Sparsely furnished as a proper captain’s cabin should be, Jeeves saw only rubble in the room aside from his two guides and another corpse he didn't recognize. As he pulled himself forward, he focused on the dead man, desperate to keep his mind off anything but the shriek coming from the bag, the shriek that was hitting him at least as hard as the foul wind. As he made note of the man's Indian clothing, with the bright dyes they favored, he ignored the foul smell that started exiting the sack. As he noticed the age of the corpse, at least forty years dead if not more, he didn't notice the black light spilling forth. As he noticed the hands that had kept the sack shut had been moved, he didn't notice the voices whispering to him.
And then he was on the sack, fumbling for the top of the sack while trying not to look. Folding the top of the sack to seal it off was difficult, but Jeeves persevered to the slackening of both wail and wind.
Harry whimpered, quietly, just before the bag was closed. As Jeeves looked over to check on him, he caught the barest glimpse of what was in the bag.
Many eyes, of all shapes and sizes, all staring with lidless gazes from everywhere at once.

Jeeves woke up in the opposite corner of the room with Stacey shaking him.
“Jeeves! Capital work, old boy.” Stacey said, slapping Jeeves on the shoulder. “Managed to get everything taken care of with nary a problem. I was sure I hired you for a reason!”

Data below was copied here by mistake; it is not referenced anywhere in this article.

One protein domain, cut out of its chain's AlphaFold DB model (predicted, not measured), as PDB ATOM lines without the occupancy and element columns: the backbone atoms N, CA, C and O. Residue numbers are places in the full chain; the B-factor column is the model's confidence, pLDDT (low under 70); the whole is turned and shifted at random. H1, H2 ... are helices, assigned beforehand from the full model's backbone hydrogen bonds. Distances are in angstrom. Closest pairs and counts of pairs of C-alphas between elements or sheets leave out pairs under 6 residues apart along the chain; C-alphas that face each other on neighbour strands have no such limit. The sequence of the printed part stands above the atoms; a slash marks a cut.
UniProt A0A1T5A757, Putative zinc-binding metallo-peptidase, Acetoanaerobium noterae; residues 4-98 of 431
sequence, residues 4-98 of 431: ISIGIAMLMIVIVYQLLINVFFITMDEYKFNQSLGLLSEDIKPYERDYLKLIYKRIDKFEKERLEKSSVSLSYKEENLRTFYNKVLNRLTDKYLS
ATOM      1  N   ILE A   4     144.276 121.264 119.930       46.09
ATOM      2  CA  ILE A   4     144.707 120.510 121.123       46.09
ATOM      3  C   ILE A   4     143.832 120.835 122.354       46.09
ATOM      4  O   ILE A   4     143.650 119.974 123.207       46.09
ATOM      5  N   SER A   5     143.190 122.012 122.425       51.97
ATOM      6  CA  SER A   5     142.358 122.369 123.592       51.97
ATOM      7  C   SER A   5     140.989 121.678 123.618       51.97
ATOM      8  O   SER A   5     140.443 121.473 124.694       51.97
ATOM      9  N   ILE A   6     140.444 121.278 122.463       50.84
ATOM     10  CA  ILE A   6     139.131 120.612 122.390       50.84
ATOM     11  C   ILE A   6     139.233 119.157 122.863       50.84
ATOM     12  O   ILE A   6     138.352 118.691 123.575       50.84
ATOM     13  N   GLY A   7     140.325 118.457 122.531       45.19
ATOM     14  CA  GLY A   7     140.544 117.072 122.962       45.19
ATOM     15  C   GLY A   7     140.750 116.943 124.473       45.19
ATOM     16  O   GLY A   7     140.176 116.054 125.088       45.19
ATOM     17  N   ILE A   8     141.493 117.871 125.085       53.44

Jeeves was about to respond when both men heard Harry abruptly stand. Jeeves was always impressed with the speed at which Stacey could move, but the speed at which Stacey drew his sword was even more astonishing than normal.
“I must take this now.” Harry said, monotone. “It is no longer safe here now that it has made itself known. Do not worry about those who greet. They will not harm you.”
“What?” Exclaimed Jeeves. “You're stealing their treasure and they will not harm us? And what is that anyway, that can make such a howl and such a force, yet stay in that bag!”
“Those who greet have been reclaimed, to be left with the bag in its new location.” Harry droned, no longer sounding like the Harry who had led Jeeves and Stacey here only the previous morning. “And the story was a falsehood, created to save the sanity of those who would seek such things. The bag does not contain the universe. “He turned to go, stooping and somehow looking more aged with every step. “It contains everything else.”
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An excerpt from "A trip to the South - A Memoir" - Excerpt 2
As we returned from the funeral, I had the fortune to meet another of the men we would be sailing south with. Mister Brighton-Foyle seemed a good British man, joining Stacey and I for a spot of tea whenever able. My first impression of a man melding the work ethic of a laborer and the sensibilities of a nobleman proved to be correct, though I would later come to amend that thought.
Starkweather, the impulsive man that he was, convinced his troupe to cut even more time off the departure. We would leave the very next day, with or without such minor considerations as proper supplies and adequate crew.
To the surprise of absolutely no person who had worked with military men before, a crisis arose before we had a chance to shove off. Even expecting everything to go wrong, I was surprised when the crisis turned out to be a massive gasoline fire.

I got lucky, I suppose, that Stacey immediately started organizing the firefighting efforts. Years ago he would have been the first man into the fire for some heroics, and I would have had to have been there at his side. As he called orders and the rescue was attempted by Buernor and Tyson, I manned the fire hose with Starkweather. Together with O'Neil, we managed to fight the fire with minimal loss of life, and I commenced first aid on those not hurt enough to require the attention of an accredited doctor.